Any website built on WordPress requires memory to run properly; however, there is a set limit to the memory that is allocated to each site. When you exceed this limit you will either see this dreaded error message:
fatal error: allowed memory size of 67108864 bytes exhausted
Or worse! If you’re one of the really unlucky ones, you might even be greeted with the infamous White Screen of Death. If your site doesn’t function properly and all you can see is a white screen, it is a real possibility that WordPress is running out of memory and certainly worth checking.
Don’t fear! There are a few ways that you can fix this issue and get your website back up and running. If you haven’t encountered this error yet, this post will hopefully help you to avoid it in the future or know what to do when it happens.
What Causes Memory Exhaustion in WordPress?
PHP is the programming language that powers all WordPress sites. Parts of PHP code, called scripts, use memory when they run and setting a limit on the memory they use is a necessary precaution to protect servers – the computer or computers where the files for your website, and often many other websites, are stored.
If one of the PHP scripts on your WordPress site is poorly written or has a mistake it can run wild and consume an enormous amount of memory. It could even not only crash your website, but consume all the memory of the entire server and crash every other website or application that is running on that server.
By setting a default limit to the memory taken up by PHP scripts for each website, WordPress prevents this from happening.
Fixing the Memory Exhaustion Error
There are a couple of methods you can apply to fix the memory exhaustion error:
- you can increase the WordPress memory limit on your account
- or you can get rid of the PHP script that is causing the error.
Here’s a beginners guide on how to do both these things:
Increase PHP Memory Limit in WordPress – the Easy Fix
As the error clearly indicates that you have run out of memory, it stands to reason that a good fix could be to simply increase the amount of memory that WordPress has allocated – overriding the set limit. This is entirely possible and not that difficult to implement.
The usual limit for memory allocated by WordPress id 64mb. WordPress can allocate more but you have to do a little bit of manual work in order for it to do so. This is done by editing the wp-config file. First, you have to download all your WordPress files via FTP.
Connecting Your WordPress Site to Your Computer With FTP
Using an FTP client, such as FileZilla, you can download all your WordPress files to your machine, edit them using a text editor, then upload the amended files back to your WordPress account. Check out this guide on how to choose the best WordPress FTP client for your site.
Editing the wp-config File and Increasing the Memory Limit
When connected, your site’s folders and files will be uploaded to your computer. Look for the folder containing all your WordPress files and open the wp-config file. Locate this line of code:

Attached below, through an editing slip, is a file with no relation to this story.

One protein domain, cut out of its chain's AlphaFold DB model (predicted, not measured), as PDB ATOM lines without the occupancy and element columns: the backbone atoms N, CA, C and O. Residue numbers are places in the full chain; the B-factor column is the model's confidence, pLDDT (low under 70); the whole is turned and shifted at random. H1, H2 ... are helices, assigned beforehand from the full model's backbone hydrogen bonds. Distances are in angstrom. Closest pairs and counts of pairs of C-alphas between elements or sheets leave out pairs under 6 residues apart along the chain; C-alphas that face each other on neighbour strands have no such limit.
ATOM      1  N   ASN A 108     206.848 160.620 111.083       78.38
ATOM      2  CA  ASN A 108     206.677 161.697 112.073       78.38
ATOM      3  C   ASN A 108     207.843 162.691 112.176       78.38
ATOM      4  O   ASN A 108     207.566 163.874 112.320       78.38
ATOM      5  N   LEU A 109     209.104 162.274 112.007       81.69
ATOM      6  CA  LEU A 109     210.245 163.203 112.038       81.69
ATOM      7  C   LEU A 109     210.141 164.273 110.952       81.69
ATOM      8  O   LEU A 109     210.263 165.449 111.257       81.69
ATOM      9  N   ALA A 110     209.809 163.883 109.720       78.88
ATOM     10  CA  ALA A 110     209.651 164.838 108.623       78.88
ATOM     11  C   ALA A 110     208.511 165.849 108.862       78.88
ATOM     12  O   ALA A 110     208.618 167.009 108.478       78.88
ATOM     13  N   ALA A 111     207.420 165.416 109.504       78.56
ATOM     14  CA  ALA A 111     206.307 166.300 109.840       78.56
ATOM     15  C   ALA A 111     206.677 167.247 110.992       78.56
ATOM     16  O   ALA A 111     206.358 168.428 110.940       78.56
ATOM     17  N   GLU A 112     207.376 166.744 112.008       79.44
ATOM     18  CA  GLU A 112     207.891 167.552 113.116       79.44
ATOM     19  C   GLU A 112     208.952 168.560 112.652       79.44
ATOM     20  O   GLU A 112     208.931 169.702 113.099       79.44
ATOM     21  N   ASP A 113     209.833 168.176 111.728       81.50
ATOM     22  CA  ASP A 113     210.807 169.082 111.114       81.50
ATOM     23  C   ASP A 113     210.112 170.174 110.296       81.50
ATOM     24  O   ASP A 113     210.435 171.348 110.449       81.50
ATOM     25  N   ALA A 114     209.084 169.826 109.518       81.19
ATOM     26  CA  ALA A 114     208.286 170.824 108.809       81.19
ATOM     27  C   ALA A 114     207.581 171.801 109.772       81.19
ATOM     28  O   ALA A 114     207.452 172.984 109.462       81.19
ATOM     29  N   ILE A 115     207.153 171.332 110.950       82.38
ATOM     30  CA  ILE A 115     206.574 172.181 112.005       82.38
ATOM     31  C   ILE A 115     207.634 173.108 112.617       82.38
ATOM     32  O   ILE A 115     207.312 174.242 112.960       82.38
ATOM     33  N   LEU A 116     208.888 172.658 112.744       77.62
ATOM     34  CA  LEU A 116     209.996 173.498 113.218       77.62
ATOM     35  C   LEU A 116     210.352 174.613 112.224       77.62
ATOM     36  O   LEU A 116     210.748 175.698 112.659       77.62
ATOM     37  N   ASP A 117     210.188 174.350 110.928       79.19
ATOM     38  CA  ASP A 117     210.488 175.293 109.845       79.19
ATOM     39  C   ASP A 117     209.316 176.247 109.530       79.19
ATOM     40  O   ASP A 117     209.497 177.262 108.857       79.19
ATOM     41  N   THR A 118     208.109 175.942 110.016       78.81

(define ‘WP_MEMORY_LIMIT’, ‘64M’ );
And change it to:
(define ‘WP_MEMORY_LIMIT’, ‘256M’ );
If you can’t find the original line of code, and your file definitely doesn’t have it in there, simply add the new line fresh to the file. This will bump your memory limit up and stop WordPress from thinking that you’ve run out of memory.
Identifying the Source of Memory Exhaustion
An alternative is to fix the actual script that is causing the error. If your WordPress memory limit is already at the maximum 256M, or the above fix doesn’t work, you might have a little bit more work in identifying the source of the problem and getting rid of it.
When you receive the fatal memory error, you can almost always trace the problem to a plugin or, in some cases, a theme that you are running. It is unlikely that your core WordPress scripts would need more than the allocated memory to run.
There are a few different ways to diagnose which plugin is causing the issue and there are many plugins available that can show you memory consumption. Diagnoses can also be done through your hosting provider by downloading PHP files from cPanel, or a similar program, and manually checking the memory.
If you’ve recently downloaded a plugin, around about the same time the error began, try turning off the plugin and see if the issue resolves itself. If that doesn’t work, try going through the plugins and turning them off one by one.
Once you’ve identified the plugin causing the problem you should consider if you really want to continue using it or maybe look for an alternative that doesn’t take up so much memory.
WordPress Memory and Caching solutions
When you’re running low on memory your website might also appear to be running slowly to end users, causing a bad user experience. This is sometimes caused by bad PHP scripts but is more often caused by large image or video files. Caching help can solve this problem by storing parts of your website in users’ browsers, so when they visit your site again, they don’t have to load all the data to make your website work – only a selected few parts.
Memory and SEO
Websites which load slowly aren’t just bad for users, they’re also bad for Search Engine Optimisation (SEO) as Google, and the other major search engines, by far prefer to present fast-loading websites.
An experienced SEO can help you to fix the slow loading issue. For example, at the SEOniverse website optimisation I often help customers limit the memory use of the files on their WordPress site and boost search engine rankings as a result. A good SEO company can also tidy up any errant scripts and optimise the plugins that you are running making using WordPress a better experience for both the end user and you as you are editing.